By Marina Lopes WASHINGTON (Reuters) - Verizon Communication Inc's high speed wireless customers who subscribe to the company's legacy unlimited data plans might experience slower speeds starting Oct. 1, the company said on Friday. Verizon will slow services for the top 5 percent of data users who are on unlimited plans in places where the network is experiencing high demand, the company announced on its website. The policy is currently in effect for unlimited subscribers on the 3G network, but will be expanded to its 4G, higher speed network in October. Verizon stopped offering unlimited data plans in 2012.
Facebook says SEC's IPO probe ends, extending WhatsApp closing date
(Reuters) - Facebook Inc said the U.S. Securities and Exchange Commission dropped its probe into the social networking company over events surrounding its controversial initial public offering. In its quarterly report filed on Thursday, Facebook said the regulator in May "notified us that it had terminated its inquiry and that no enforcement action had been recommended by the SEC." Facebook shares began trading on May 18, 2012, but soon fell below their $38 per share offering price and had lost more than half their value by the middle of August, angering investors. Investors also complained they were not told just prior to the IPO that analysts at Facebook's investment banks were cutting their forecasts after learning of the company's internal projections for advertising revenue. The end of the SEC probe does not affect shareholder litigation against Facebook, Chief Executive Mark Zuckerberg and many banks over the Menlo Park, California-based company's IPO.
Europe debates how far to push 'right to be forgotten'
By Leila Abboud and Julia Fioretti PARIS/BRUSSELS (Reuters) - European regulators have not yet decided whether to try to force search engines such as Google and Microsoft's Bing to scrub results globally when people invoke their "right to be forgotten" in the region. Isabelle Falque-Pierrotin - who heads France's privacy watchdog and the WP29 group of EU national data protection authorities - said in an interview on Friday that no consensus had yet been reached on what she called a "complicated issue". The European Union's top court ruled in May that search engines must take down certain results shown under a search of a person's name if the information was "inadequate, irrelevant or no longer relevant". Although the "right to be forgotten" existed as a concept in European law, the ruling marked the first time companies like Google have been asked to field such requests from the public.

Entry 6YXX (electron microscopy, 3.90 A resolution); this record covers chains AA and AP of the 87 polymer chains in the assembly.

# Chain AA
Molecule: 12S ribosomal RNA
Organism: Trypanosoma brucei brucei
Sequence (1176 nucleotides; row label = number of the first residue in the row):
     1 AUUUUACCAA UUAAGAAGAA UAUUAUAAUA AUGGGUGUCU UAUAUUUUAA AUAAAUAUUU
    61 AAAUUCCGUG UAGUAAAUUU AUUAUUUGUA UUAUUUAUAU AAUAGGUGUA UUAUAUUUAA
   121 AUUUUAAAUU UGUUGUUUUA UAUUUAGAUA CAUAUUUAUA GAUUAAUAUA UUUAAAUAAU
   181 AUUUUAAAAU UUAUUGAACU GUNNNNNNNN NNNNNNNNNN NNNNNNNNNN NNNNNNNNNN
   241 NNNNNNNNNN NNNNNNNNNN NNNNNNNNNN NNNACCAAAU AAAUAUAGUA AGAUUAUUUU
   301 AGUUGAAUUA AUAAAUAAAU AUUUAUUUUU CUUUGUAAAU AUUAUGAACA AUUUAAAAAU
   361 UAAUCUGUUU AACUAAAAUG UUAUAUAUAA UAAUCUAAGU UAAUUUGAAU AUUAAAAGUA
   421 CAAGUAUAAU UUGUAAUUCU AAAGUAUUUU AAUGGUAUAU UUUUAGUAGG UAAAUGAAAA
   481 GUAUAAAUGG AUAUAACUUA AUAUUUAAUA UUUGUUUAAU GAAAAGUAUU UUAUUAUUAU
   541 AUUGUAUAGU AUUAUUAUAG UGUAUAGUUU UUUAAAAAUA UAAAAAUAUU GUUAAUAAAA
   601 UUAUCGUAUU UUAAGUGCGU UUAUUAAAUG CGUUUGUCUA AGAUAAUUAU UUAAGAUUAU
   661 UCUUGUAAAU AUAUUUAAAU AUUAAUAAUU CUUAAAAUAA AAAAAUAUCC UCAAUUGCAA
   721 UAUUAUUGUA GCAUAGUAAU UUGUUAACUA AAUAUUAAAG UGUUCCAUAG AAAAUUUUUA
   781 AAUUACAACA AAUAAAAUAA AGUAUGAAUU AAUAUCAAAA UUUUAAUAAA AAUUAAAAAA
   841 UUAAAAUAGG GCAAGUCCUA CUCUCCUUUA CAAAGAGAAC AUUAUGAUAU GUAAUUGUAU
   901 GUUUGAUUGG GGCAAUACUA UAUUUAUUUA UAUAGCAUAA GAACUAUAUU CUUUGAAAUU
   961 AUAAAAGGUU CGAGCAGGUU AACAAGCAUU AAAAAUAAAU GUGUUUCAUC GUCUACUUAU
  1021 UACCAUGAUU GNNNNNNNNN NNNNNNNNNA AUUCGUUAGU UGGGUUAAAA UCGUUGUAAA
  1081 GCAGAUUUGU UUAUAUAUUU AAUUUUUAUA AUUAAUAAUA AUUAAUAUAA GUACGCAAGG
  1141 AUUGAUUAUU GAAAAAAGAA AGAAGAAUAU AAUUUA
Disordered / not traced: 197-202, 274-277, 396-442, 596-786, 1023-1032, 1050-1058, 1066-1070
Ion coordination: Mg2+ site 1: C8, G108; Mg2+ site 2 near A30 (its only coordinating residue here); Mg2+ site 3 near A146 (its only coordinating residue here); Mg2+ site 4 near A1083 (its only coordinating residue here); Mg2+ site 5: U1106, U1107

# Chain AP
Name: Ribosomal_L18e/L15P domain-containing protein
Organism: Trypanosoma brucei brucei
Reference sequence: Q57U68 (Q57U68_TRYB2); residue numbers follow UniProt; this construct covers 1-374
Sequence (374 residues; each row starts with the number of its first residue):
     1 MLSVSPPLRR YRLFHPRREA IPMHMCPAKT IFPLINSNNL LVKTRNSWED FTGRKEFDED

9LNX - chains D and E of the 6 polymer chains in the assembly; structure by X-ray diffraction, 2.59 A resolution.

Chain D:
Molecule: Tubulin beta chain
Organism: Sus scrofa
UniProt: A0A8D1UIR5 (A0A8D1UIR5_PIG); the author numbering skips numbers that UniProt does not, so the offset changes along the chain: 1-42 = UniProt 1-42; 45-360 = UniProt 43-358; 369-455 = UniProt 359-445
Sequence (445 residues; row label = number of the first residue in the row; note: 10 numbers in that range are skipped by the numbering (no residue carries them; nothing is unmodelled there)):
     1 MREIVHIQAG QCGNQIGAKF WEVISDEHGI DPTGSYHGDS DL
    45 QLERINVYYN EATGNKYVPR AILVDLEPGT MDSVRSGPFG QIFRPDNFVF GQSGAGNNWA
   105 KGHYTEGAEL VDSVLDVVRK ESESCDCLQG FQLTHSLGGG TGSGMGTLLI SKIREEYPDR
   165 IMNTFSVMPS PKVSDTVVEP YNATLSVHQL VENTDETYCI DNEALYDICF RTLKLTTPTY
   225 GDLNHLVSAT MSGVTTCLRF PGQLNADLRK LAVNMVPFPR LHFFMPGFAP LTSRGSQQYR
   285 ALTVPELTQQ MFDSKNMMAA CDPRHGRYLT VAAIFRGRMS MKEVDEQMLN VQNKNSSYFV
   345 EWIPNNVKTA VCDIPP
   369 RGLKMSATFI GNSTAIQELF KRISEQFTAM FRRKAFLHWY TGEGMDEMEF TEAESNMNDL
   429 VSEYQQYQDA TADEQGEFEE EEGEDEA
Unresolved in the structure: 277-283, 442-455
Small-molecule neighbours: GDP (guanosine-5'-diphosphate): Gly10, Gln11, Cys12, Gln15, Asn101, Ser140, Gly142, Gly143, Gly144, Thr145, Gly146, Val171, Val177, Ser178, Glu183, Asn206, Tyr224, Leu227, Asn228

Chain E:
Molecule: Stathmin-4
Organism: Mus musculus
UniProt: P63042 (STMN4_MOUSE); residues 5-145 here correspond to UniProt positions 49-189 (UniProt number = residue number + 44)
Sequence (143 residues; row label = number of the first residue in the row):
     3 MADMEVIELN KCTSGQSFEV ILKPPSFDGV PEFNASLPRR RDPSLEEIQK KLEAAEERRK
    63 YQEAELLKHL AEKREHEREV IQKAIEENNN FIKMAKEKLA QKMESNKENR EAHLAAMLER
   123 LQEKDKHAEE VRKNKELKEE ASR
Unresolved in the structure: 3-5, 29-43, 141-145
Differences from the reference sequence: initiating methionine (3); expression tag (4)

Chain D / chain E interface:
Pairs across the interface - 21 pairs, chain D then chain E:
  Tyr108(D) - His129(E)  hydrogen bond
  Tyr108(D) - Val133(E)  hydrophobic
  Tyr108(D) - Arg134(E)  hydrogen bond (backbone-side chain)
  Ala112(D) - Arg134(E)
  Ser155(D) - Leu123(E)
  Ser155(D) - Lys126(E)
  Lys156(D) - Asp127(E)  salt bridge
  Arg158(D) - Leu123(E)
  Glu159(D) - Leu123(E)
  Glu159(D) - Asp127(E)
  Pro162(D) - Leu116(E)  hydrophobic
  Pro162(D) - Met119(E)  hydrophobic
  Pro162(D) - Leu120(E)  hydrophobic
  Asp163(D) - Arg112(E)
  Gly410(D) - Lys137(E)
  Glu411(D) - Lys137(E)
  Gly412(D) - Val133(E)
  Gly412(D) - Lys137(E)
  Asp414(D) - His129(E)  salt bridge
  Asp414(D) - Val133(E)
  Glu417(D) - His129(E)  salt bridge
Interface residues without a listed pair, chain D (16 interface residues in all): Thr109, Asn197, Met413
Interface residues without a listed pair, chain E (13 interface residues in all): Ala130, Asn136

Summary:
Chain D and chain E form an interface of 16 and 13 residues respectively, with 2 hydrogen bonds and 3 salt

Amazon's spending spree raises margin concerns
Amazon.com Inc's heavy investment in content and technology to fight off deep-pocketed rivals is proving to be more costly than many had expected, raising fears that operating earnings will be remain under pressure indefinitely. Amazon's shares fell 12 percent to $314.76 in early trading on Friday, wiping out about $18 billion from its market value. Amazon is engaged in "a massive ecosystem war" with Apple Inc, Google Inc and Microsoft Corp Macquarie Research analyst Ben Schachter said. Chinese e-commerce giant Alibaba Holdings Group Ltd [IPO-BABA.N] also looms as a threat to Amazon as it expands in the U.S. market, Schachter and others say.
Chubby Checker, HP settle lawsuit over penis-measuring app
The singer Chubby Checker has settled a lawsuit in which he accused Hewlett-Packard Co of using his trademarked name without permission on a software app that purported to measure the size of a man's penis. HP denied liability in agreeing to settle with Checker, whose given name is Ernest Evans, but agreed not to make future use of his stage name, likeness or related trademarks. In his February 2013 lawsuit against HP and its Palm unit, the singer objected to HP having in October 2006 begun online sales of "The Chubby Checker" app, which purported to let women estimate the size of a man's genitals based on his shoe size. A federal judge last August let Checker pursue part of his case, saying one might infer that HP should have known that "the owner of the Chubby Checker mark would never have consented to license the mark for such a vulgar purpose." HP spokeswoman Sarah Pompei on Friday declined to elaborate on the settlement.
Ride app Uber gets respite in German city of Hamburg
Uber, whose smartphone app summons rides at the touch of a button, won a new lease of life in the German city of Hamburg on Friday when a court suspended a ban imposed by local regulators. Hamburg traffic authorities told Uber earlier this week to stop operating in the northern port city on the grounds that its drivers lacked passenger transport licenses, one of a number of challenges to the San Francisco-based company from regulators and traditional taxi services across the globe. Uber retaliated with a complaint against the ban and a Hamburg court on Friday allowed it to continue operations while the court deliberates on the merits of the case. Uber said in a statement on Friday it welcomed the court's decision.